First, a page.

Research highlights for issue 3
Article first published online: 17 MAR 2014
© 2014 The Authors. Evolutionary Applications published by John Wiley & Sons Ltd.
This is an open access article under the terms of the Creative Commons Attribution License, which permits use, distribution and reproduction in any medium, provided the original work is properly cited.
Volume 7, Issue 3, pages 337–338, March 2014
How to Cite
Koskella, B. (2014), Research highlights for issue 3. Evolutionary Applications, 7: 337–338. doi: 10.1111/eva.12153
- Issue published online: 17 MAR 2014
- Article first published online: 17 MAR 2014
Whether evolution is predictable becomes a key question when deciding how to translate and apply evolutionary theory to solve real-world problems. Mutations arise by chance, and therefore, it seems fair to question if we can predict when, where, and how a population will respond to a given selection pressure. One of the many exciting results from Richard Lenski's long-term experimental evolution of Escherichia coli bacterial populations was the clear demonstration that, given a set of so-called ‘potentiating’ mutations, populations followed the same evolutionary trajectory again and again as the experiment was ‘replayed’ (Blount et al. 2008). In their new paper, Diana Blank and collaborators have taken a similar approach by experimentally evolving E. coli mutants with major gene deletions to test if and how the mutants are able to regain function (Blank et al. 2014). By measuring both the likelihood of recovery and the type of mutations underlying recovered function, the authors uncover a relationship between regulatory versus structural mutations and metabolic function, demonstrating a clear and predictable link between molecular change and functional innovation.
The ability to predict how a population will respond to selection pressure is further aided by a good understanding of the ‘fitness landscape’ (the relationship between genotype and reproductive success). If the effect of every possible mutation, and interactions among mutations, on an organism's fitness was known, we would have a much higher probability of successfully predicting the evolutionary trajectory in response to a given selection pressure such as drug treatment or insecticide use. Recent work by Ashley Acevedo and colleagues used next-generation sequencing to reveal the mutation landscape of poliovirus and to explore the fitness change associated with thousands of mutations across the landscape (Acevedo et al. 2014). This work sets the stage for generating and testing predictions regarding the evolution of RNA viruses, taking us a step closer to designing ‘evolution-proof’ treatment strategies.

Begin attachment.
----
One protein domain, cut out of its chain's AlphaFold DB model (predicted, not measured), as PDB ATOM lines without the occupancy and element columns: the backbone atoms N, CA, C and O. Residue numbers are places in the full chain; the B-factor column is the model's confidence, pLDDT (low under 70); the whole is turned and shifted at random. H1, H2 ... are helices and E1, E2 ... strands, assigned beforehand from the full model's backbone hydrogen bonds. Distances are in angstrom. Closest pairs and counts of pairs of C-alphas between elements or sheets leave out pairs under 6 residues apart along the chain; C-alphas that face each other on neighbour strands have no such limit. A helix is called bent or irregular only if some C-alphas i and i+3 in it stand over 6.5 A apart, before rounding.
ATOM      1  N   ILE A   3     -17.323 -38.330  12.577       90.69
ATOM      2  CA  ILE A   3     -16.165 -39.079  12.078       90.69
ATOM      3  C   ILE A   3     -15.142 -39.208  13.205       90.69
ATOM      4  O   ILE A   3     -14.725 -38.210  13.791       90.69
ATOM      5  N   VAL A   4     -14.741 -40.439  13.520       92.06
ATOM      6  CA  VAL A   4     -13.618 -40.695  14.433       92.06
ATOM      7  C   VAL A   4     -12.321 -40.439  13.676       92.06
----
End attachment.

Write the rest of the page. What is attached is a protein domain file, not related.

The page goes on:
The predictability of evolution at the phenotypic level can also be observed in natural populations, in particular when multiple populations are evolving in response to similar selection pressure. For example, a recent study by Rüdiger Riesch and coauthors examined change across nine species of New World livebearing fish that independently colonized toxic, sulfur spring environments (Riesch et al. 2014). They discovered that, as predicted by evolutionary theory, each of the 22 populations evolved toward larger offspring size and fewer offspring number after colonization, emphasizing that parallel adaptation to a specific environment can lead to repeatable evolution at the phenotypic level across both populations and species.
Finally, a good working knowledge of the mutational landscape and genotype–phenotype map can be extremely useful when employing adaptive laboratory evolution to generate organisms of applied interest. Artificial selection has been around since prehistoric times, but recent advances in, for example, stress-induced and transposon mutagenesis as well as experimental evolution have allowed for the rapid generation of organisms with desired traits. These techniques have recently been employed to select for acid- and temperature-tolerant strains of hydrogen-producing photosynthetic bacteria (Cai and Wang 2014) improved carotenoid production in yeast (Reyes et al. 2014) and reduced ethanol content of fermenting wine (Tilloy et al. 2014). For example, 200 generations of artificial selection for reduced ethanol and enhanced glycerol yields of Saccharomyces cerevisiae were enough to generate new strains showing little to no decrease in fermentation activity (Tilloy et al. 2014). In comparison with the speed at which mutants can be generated by engineering and mutagenesis (e.g., Cai and Wang 2014), this method may seem old-fashioned. However, Valentin Tilloy and collaborators argue that given the feasibility of classic methods and the public hesitation surrounding genetic modification, artificial selection still holds great promise for the generation of commercially relevant organisms (Tilloy et al. 2014). The success of such ‘directed evolution’ will of course depend on our ability to choose the appropriate selective pressures, as emphasized by Luis Reyes and coauthors who recently evolved yeast strains under oxidative stress with the goal of selecting for increased production of carotenoids with known antioxidant properties (Reyes et al. 2014).
These recent studies highlight that our ever-increasing understanding of evolutionary trajectories along the fitness landscape, uncovered by the genotype–phenotype map, is allowing both for an increased ability to predict the outcome of evolution and for the improved application of directed evolution in generating desirable phenotypes. Furthermore, the use of next-generation sequencing to generate single nucleotide fitness landscapes will offer a resolution that was once only dreamed of (Wright 1932).
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